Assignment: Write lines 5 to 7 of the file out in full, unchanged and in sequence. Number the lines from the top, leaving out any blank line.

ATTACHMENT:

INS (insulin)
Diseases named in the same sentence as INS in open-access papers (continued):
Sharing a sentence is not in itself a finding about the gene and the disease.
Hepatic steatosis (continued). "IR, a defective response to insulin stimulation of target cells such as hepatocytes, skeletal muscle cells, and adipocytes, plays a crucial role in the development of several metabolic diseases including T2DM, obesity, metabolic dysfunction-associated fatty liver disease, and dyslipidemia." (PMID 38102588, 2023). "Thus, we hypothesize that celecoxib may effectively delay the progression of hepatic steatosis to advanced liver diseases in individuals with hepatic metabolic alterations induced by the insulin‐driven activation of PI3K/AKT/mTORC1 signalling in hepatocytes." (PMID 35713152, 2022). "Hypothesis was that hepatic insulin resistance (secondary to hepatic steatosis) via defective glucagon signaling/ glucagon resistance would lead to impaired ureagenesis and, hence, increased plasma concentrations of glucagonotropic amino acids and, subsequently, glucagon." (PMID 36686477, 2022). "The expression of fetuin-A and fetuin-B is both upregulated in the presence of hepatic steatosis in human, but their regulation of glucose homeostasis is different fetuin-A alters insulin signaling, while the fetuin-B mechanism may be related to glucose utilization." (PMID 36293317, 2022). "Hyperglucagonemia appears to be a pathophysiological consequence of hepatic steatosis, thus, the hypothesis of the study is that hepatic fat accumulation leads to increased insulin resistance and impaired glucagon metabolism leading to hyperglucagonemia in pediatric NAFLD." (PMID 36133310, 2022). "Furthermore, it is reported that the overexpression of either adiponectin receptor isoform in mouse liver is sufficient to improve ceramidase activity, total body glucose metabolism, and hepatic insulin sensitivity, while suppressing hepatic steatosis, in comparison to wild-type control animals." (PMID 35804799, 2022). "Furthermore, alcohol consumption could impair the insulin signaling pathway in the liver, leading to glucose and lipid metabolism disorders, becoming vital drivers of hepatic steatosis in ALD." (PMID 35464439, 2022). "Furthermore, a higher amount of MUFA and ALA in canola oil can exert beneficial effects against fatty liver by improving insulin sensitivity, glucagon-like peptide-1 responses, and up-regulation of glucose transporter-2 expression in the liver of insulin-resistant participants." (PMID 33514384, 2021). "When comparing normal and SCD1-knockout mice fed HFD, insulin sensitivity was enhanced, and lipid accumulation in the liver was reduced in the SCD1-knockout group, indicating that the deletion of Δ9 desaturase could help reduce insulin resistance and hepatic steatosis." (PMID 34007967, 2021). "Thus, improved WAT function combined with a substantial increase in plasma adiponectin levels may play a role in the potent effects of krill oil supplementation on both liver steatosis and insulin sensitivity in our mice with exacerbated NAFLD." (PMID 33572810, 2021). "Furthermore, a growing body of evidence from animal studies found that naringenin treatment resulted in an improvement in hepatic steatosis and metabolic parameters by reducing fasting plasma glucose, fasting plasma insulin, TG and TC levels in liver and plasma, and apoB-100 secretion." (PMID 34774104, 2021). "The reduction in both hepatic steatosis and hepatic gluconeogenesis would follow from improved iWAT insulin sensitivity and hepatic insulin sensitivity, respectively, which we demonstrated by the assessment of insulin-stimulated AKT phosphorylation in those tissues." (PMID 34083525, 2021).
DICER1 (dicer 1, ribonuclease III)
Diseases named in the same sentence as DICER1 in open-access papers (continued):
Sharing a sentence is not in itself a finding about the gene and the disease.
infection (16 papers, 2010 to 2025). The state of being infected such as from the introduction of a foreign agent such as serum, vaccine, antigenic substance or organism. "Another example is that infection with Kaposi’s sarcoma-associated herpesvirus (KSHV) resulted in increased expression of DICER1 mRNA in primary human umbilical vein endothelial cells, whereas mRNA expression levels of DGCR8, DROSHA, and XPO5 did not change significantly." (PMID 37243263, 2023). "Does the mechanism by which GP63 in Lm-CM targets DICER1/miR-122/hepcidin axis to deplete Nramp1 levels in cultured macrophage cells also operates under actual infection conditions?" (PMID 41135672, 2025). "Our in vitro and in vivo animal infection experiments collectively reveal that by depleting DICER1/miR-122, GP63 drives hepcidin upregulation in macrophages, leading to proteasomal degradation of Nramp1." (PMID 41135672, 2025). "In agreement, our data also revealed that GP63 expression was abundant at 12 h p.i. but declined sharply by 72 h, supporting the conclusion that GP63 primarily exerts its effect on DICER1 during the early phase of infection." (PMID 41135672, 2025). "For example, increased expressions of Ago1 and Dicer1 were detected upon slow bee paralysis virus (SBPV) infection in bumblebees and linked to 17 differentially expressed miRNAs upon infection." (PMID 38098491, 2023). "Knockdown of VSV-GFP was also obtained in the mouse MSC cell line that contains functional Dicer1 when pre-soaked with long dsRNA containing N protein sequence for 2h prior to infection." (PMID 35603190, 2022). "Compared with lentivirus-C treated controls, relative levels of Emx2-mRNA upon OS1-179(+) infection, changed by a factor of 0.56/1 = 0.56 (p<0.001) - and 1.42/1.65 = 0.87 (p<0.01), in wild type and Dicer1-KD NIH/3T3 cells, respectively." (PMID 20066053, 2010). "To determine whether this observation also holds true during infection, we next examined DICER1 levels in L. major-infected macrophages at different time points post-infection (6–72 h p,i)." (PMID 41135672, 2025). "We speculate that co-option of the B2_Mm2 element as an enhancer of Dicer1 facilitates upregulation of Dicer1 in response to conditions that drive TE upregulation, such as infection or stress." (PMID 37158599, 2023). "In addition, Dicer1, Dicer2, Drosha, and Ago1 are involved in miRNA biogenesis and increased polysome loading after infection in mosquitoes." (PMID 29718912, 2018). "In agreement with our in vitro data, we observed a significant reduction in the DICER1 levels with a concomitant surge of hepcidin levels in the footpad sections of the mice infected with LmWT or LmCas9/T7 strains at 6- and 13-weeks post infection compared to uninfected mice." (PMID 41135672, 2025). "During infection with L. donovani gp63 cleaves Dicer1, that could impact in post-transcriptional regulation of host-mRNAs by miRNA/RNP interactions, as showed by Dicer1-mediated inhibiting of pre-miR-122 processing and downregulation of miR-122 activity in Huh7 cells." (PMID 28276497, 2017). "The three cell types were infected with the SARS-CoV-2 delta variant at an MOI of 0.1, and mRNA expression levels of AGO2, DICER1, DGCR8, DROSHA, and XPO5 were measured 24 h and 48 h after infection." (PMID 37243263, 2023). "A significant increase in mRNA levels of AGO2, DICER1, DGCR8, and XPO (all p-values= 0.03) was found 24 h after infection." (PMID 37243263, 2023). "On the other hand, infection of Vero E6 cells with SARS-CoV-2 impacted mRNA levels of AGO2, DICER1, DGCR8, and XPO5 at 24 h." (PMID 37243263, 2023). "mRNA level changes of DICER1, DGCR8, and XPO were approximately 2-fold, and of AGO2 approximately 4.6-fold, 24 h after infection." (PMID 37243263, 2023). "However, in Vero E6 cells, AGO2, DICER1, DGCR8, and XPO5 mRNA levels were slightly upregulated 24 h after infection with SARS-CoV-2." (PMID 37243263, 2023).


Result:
DICER1 (dicer 1, ribonuclease III)
Diseases named in the same sentence as DICER1 in open-access papers (continued):
Sharing a sentence is not in itself a finding about the gene and the disease.